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The Main Event Vol. 164 - Fanning Flames For Fickle Fans

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  • The Main Event Vol. 164 - Fanning Flames For Fickle Fans

    How the fans and internet wrestling community turned on 'Hangman' Adam Page still irks me. What is it about wrestling fans that causes them to turn on the very thing they clamour for? What can be attributed to those changing feelings? What changes to the wrestling landscape can this be pinpointed to? Well, I don't know for sure, but I certainly feel it's a discussion worth having. It's especially prevalent in these times when the attention spans of the audience is at a minimum and their opinions can change at the drop of a dime.

    Perhaps answering the above-mentioned questions will give reason as to the sudden turn of events that displaced Page's AEW Championship run. So, why did the fans/IWC turn on Page? Firstly, we have to look at what constitutes a failure of a title reign. Poor booking, poor challengers and lack of importance have all impacted title reigns in the past. But surely this cannot be said of Hangman's run. He was booked as THE guy and I've no idea how people can say he failed as champion.

    He came across as a legitimate top guy and the opponents that challenged him for the gold were top notch combatants. There was hardly a challenger that lessened Page's reign. Even Lance Archer who had a short program with the champion, albeit seemingly out of nowhere, served it's purpose. Not only were the opponents worthwhile, but the feud and the matches themselves were memorable. Therefore, if you considered Page's run poor, then I have to ask: What more do you want from a title run?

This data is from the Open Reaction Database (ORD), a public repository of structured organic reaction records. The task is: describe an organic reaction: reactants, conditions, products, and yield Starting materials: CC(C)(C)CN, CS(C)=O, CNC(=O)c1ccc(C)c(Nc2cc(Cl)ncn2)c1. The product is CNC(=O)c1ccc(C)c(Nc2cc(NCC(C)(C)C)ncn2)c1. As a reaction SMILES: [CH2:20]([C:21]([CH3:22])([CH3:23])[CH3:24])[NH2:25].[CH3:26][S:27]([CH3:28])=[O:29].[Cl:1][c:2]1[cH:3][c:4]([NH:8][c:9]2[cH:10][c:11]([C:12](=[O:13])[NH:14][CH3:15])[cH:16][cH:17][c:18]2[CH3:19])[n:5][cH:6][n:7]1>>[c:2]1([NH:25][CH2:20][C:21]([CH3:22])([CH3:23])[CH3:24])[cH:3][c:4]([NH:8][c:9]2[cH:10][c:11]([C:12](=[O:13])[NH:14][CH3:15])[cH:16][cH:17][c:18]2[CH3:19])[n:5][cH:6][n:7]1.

He offered so much that it somewhat baffles me that he is seen as having a failed run. He faced the most popular wrestlers. He damn sure won the title by defeating THE most popular guy to the IWC (For some reason or another. I just don't see it). That's what an essential title reign is. What, did you want him to defend the title in Japan against Okada or something? Did you want him to go back in time and face the likes of Austin, Rock and Hogan to validate his title reign? Just remember, Mox really facing the most popular wrestlers during his current run (as good as I think it is). I guess y'all just turned on The Hangman.

    Adam Page's story leading up to his AEW Championship victory was three years in the making. The fans were by his side every step of the way. Until they got what they wanted, then they turned on him. This begs the question: Is it the chase alone that captivates an audience? The story of a rise to power, going up against all odds. This is certainly a story most of us can get behind. But are you aware that a story reaches it's conclusion? That the good guy eventually attains the goal he was fighting for? That's the story and AEW wrote it well. But once Page won the title and the story reached it's conclusion, they just lost interest?

    There has to be more to it than that. We've seen this story played out many times before. The two prime examples would have to be 'Stone Cold' Steve Austin and John Cena. Just like Hangman, both men had the fans in the palm of their hands in the lead up to their title wins. But as we know, once the destination was reached, the two men went on different paths. In comparison and including inflation, Austin and Page both had similar title runs. They both faced the best and most popular and made it entertaining. The only difference in the fans never turned on Austin.

    Now, even including inflation, it's still very hard to compare anything to the popularity of The Attitude Era. But just in terms of the challengers for they had, I think it's what made it great. But still people didn't turn on Austin like they did Hangman. Perhaps the arch revolving around sticking it up to the man have it extra credence, but nothing like that is likely to ever be recreated again. Let's be realistic.